Sunday, February 28, 2016

Another Lenten Labryinth walk

 It's often been said that walking a labyrinth is a metaphor for your own spiritual journey; 
that the experience you have,
on any given occasion, 
mirrors what's going on in your life at the time.

This was certainly true yesterday.
I was unable to walk Labyrinth #3 in the morning
because of a Vestry retreat at church
but a late afternoon session, 
before joining friends for dinner,
 fit my schedule perfectly.

It surprised, yet suited, me that
as shadows lengthened and darkness approached,
I walked on ground less firm than the preceding two weeks.
many with sharp jagged edges,
and ground giving way beneath my feet,
echoed where my thoughts have been lately.

Given the depth of the gravel
and how difficult it was to get a firm footing
the walk was more challenging,
demanding more attention.
My inability to 'get a grip' due to
small stones infiltrating my shoes
which caused me to readjust my footing or stop,
attempt to balance on one leg
and empty out my shoe of the offending pebble -
rendered the walk less enjoyable.
Shifting ground,
being off balance
and aware of approaching darkness
were themes that echoed
in my soul.

I have become increasingly concerned
that we in the United States
are living through a period in our history
which echoes that of pre-Hitler Germany;
that what once would have been 'the unthinkable'
is being given room to grow
and become 'the possible'.

All week,
I've wondered if this is how 'regular' Germans felt
as the Nazis were growing in strength,
spreading their hate.

I've wondered if 'regular' German citizens were pacified
by the media,
their neighbors,
their institutions
and told not to worry so much ...

that the foolish little caricature of a man,
as spellbinding a speaker as he was,
was just a showman;
he would never have enough followers
to be too much trouble;

that certainly the 'good' citizens
of one of the greatest empires in the world
would never fall for his empty promises,
his lack of a true 'plan',
his overt hatred of 'the other'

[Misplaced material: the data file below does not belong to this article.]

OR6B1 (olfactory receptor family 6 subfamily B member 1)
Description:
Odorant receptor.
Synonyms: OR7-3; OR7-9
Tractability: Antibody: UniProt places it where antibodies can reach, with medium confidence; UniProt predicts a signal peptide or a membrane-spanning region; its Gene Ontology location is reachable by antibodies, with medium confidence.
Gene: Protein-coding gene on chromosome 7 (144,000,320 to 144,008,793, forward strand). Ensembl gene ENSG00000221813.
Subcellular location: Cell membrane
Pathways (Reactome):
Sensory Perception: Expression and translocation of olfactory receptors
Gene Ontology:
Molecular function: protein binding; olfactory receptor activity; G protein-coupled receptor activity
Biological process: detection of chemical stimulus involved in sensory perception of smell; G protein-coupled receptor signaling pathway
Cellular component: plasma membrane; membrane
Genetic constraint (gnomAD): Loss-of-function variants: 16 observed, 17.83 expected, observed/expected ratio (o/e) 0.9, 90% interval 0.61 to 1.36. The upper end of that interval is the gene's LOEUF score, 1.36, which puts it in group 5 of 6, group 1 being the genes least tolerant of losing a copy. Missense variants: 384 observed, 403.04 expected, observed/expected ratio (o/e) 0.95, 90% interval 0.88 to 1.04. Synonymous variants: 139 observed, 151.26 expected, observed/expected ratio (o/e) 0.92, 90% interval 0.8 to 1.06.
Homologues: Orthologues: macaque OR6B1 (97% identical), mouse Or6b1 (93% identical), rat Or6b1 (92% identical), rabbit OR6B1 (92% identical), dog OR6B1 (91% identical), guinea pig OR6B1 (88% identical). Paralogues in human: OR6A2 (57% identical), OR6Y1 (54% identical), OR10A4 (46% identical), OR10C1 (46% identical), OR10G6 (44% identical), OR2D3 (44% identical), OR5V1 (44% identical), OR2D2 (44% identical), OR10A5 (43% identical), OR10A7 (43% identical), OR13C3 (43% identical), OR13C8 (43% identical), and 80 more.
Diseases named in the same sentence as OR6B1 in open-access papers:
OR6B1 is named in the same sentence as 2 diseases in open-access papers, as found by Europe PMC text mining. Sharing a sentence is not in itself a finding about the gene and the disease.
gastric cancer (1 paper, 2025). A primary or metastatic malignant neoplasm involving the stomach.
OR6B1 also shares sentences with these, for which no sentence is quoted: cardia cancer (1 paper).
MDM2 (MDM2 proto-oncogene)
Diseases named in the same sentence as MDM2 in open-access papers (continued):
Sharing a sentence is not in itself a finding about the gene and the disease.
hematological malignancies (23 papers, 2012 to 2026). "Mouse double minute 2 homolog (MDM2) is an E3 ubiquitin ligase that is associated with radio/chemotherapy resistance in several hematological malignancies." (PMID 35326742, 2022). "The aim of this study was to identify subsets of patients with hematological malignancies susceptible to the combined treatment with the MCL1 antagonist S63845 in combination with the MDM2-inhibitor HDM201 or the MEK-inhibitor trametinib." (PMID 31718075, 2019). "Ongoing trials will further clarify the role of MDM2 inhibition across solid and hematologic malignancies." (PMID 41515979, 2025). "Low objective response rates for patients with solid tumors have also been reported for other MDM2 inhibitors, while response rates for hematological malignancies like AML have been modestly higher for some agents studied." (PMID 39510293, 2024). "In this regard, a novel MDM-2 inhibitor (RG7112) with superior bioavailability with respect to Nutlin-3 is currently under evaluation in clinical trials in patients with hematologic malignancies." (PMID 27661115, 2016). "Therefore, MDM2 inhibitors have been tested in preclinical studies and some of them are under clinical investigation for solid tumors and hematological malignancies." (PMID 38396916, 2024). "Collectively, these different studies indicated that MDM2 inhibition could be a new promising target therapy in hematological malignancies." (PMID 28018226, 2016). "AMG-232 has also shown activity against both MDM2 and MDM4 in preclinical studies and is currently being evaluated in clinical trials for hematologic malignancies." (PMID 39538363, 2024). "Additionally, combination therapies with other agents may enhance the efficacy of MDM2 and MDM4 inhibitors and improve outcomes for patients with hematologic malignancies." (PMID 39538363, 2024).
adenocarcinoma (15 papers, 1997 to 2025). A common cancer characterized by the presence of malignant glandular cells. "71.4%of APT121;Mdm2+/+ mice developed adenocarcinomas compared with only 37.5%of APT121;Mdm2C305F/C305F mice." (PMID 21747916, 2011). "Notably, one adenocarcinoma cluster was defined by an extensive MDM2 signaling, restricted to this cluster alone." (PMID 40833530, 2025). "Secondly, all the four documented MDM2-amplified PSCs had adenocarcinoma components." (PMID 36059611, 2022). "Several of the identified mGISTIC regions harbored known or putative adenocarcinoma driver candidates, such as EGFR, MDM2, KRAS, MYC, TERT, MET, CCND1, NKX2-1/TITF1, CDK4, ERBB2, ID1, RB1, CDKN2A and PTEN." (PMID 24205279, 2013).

wrapped in the national flag.

Hitler promised the disenchanted a better life 
and a new and glorious Germany. 
The Nazis appealed especially to the unemployed, young people, 
and members of the lower middle class 
(small store owners, office employees, craftsmen, and farmers).
Sound familiar, anyone?

The party's rise to power was rapid. 
Before the economic depression struck, 
the Nazis were practically unknown, 
winning only 3 percent of the vote 
to the Reichstag (German parliament) in elections in 1924. 
The Tea Party?
In the 1932 elections, 
the Nazis won 33 percent of the votes, 
more than any other party. 

In January 1933 Hitler was appointed chancellor, 
the head of the German government,
 and many Germans believed that they had found a savior 
for their nation
 I've wondered how these people could be reading the same texts in the Bible that I read:
the texts in which LOVE is the main message,

especially LOVE towards,
the outcast, 
the alien, 
the poor,

I've wondered how they could have had experiences
so different from mine;
 their education so limited,
critical thinking so meager,
they can't see a charlatan
when he's frothing at the mouth 
right in front of their faces.
I don't recognize our country anymore
and I'm afraid for its future.
Then I realized where Labyrinth # 3 was located.

It's the only labyrinth in St Louis
maintained by a Jewish congregation.
 If any people know the dangers
of doing nothing,
saying nothing,
giving room for evil to take root, 
it's the Jewish community.

I realized that now, in the United States,
we have an advantage
pre Hitler Germans didn't have.

We have history;
we know that braggadocios buffoons are capable of great evil;

we mustn't forget.

We know that silence
gives consent to evil.

It may be bleak ...
 but the darkness hasn't completely taken over yet.
 At least, I hope it hasn't.
I'm ready to join the Resistance - 
 even as ground shifts beneath my feet -
I'm ready to walk the walk!

It starts with a few of us ...
and it starts now.

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